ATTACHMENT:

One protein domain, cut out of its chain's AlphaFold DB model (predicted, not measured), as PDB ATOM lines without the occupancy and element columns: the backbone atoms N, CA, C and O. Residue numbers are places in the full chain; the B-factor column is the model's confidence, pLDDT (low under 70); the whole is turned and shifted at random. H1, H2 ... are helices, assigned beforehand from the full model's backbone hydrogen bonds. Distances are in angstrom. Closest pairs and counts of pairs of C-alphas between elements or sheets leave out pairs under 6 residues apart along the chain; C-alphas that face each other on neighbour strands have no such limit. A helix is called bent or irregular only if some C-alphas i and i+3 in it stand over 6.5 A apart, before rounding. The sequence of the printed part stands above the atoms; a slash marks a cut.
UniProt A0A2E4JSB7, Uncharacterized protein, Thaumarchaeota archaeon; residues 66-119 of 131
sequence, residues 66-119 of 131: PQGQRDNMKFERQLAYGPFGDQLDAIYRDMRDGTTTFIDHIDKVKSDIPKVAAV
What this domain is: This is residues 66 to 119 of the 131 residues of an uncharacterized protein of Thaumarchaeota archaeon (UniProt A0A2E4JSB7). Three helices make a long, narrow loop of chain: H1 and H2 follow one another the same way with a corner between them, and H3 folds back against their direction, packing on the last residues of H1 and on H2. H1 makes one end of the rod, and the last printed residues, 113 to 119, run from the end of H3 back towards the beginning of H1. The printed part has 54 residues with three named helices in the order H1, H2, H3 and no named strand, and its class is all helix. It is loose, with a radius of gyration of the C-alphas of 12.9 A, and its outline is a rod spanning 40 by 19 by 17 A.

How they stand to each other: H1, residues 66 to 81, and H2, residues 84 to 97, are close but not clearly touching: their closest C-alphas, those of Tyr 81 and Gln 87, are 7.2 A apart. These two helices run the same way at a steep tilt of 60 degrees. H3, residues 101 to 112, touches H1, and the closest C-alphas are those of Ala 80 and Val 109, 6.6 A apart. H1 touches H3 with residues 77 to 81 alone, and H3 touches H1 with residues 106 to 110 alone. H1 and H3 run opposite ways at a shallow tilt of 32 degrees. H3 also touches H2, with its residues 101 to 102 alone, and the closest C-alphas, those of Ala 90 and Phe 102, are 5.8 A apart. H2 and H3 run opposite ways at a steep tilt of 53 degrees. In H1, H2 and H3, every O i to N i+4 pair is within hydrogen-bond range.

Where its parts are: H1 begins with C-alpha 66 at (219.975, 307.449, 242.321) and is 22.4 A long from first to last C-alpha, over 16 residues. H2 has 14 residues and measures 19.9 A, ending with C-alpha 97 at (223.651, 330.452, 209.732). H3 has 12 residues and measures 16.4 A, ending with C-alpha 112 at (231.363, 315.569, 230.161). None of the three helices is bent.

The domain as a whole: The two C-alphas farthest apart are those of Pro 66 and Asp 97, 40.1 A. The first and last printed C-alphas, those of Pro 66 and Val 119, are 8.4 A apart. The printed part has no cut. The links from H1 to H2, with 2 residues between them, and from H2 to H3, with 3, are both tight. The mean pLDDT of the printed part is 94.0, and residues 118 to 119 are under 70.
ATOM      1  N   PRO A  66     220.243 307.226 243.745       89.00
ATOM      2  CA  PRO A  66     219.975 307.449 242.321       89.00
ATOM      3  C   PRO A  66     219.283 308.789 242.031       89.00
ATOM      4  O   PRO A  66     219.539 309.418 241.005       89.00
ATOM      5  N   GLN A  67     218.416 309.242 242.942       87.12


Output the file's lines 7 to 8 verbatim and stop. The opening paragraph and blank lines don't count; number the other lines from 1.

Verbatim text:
ATOM      1  N   PRO A  66     220.243 307.226 243.745       89.00
ATOM      2  CA  PRO A  66     219.975 307.449 242.321       89.00